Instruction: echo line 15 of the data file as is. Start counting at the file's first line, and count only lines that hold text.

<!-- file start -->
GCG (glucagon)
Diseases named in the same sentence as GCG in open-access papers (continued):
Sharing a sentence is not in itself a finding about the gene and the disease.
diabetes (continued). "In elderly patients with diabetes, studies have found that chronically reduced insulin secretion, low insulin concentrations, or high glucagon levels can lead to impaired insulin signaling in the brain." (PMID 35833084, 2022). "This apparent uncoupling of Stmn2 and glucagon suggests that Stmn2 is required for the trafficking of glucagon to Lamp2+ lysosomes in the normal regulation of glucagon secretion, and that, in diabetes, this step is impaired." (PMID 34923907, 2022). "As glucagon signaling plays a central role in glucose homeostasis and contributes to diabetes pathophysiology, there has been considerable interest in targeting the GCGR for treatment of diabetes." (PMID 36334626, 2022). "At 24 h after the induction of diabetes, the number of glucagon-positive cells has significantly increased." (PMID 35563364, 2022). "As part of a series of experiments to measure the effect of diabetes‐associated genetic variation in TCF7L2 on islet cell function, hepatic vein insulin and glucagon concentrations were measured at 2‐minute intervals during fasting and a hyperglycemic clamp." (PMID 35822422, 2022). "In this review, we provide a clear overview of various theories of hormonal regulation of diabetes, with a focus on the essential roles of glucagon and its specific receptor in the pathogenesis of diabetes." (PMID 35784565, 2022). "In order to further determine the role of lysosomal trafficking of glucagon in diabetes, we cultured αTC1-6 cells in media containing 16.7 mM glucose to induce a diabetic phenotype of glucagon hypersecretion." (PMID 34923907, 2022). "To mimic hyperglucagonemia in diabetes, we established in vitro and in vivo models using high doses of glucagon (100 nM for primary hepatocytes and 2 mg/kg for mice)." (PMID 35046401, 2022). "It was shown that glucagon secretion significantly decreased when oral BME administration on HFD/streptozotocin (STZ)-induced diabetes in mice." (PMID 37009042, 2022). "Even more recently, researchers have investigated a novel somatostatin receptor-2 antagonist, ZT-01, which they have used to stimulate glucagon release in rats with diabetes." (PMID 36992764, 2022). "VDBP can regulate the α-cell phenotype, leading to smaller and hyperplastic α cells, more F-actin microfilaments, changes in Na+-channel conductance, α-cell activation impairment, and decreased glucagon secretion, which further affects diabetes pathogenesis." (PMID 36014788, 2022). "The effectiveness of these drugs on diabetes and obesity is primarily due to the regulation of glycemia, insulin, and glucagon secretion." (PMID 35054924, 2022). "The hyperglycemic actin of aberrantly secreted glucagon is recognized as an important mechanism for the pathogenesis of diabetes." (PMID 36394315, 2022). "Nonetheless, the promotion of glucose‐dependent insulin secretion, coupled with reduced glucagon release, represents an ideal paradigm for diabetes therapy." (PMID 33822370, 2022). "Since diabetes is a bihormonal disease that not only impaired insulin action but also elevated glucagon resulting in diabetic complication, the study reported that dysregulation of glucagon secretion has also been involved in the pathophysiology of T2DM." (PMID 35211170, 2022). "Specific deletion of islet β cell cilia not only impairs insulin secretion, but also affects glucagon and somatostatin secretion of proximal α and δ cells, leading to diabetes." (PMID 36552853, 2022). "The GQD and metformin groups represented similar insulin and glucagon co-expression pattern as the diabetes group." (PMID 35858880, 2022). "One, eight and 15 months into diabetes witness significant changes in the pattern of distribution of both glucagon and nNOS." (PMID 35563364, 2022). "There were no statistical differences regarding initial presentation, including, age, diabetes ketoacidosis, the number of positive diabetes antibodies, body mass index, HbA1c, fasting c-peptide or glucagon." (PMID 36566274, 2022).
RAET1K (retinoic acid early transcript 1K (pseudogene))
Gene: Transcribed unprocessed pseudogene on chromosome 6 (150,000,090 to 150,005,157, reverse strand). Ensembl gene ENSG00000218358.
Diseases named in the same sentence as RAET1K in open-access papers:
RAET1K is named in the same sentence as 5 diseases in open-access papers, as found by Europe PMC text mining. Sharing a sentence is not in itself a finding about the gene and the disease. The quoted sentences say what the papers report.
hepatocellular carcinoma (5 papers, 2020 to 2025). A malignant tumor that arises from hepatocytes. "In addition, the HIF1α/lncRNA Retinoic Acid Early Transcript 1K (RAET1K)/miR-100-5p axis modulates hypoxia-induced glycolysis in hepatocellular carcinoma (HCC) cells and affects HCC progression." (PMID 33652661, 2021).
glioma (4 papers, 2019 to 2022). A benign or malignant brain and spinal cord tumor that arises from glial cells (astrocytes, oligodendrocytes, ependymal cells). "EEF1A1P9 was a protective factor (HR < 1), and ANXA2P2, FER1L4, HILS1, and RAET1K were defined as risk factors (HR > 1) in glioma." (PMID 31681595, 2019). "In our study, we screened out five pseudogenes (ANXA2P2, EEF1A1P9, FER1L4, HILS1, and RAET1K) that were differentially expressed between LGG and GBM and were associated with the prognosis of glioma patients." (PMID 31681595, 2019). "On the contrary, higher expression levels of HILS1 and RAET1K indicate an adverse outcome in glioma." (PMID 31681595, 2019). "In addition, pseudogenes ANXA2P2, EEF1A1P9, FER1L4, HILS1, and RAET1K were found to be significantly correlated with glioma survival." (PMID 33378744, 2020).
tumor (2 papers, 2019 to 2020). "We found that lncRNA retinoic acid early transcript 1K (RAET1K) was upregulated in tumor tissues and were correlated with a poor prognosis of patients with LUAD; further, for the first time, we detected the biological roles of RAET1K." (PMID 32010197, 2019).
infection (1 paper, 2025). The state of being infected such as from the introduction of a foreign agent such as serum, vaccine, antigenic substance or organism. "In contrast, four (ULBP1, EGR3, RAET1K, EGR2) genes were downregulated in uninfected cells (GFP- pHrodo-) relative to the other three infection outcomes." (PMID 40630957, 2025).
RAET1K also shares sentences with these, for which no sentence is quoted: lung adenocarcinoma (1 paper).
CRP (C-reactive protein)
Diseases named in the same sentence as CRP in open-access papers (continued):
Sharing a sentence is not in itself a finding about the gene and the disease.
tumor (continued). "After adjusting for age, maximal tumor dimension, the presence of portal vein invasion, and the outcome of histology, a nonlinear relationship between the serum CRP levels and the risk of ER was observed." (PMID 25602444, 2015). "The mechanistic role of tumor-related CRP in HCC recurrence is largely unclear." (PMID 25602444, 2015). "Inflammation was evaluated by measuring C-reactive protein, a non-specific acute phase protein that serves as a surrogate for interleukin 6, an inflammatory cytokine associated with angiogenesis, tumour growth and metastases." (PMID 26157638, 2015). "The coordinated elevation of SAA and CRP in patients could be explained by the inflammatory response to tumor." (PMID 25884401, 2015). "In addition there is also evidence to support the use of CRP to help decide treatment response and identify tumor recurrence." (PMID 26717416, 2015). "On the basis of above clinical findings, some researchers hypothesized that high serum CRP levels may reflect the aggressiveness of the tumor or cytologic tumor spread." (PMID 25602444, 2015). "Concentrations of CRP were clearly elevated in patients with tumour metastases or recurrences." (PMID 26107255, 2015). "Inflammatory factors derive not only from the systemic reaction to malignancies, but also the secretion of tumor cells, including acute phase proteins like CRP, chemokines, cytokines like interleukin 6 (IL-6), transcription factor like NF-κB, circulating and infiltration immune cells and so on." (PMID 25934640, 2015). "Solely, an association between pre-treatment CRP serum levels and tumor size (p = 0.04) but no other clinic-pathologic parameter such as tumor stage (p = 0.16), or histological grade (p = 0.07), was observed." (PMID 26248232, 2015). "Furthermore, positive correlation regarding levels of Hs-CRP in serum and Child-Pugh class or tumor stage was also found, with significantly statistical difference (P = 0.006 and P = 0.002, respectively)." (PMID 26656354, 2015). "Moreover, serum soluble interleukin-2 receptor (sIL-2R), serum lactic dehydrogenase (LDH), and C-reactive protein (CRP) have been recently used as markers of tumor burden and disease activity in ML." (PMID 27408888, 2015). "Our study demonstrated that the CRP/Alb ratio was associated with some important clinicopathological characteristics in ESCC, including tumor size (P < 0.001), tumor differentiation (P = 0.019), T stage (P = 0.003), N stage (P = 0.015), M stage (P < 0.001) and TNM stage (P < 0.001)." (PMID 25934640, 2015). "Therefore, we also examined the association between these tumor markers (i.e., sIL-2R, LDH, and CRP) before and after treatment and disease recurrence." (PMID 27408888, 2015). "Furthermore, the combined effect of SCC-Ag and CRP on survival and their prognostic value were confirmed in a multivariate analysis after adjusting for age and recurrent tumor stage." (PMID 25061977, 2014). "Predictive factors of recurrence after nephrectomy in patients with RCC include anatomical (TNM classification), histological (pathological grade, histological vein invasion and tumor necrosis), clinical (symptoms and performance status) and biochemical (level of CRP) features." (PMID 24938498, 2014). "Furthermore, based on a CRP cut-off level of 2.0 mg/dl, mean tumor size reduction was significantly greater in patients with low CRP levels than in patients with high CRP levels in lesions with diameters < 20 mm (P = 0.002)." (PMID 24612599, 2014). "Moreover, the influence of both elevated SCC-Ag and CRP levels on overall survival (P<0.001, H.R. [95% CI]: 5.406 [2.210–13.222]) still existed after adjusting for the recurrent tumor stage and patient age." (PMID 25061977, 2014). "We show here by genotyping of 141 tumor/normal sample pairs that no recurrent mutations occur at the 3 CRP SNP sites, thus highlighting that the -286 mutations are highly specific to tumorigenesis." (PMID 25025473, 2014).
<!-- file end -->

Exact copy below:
Diseases named in the same sentence as CRP in open-access papers (continued):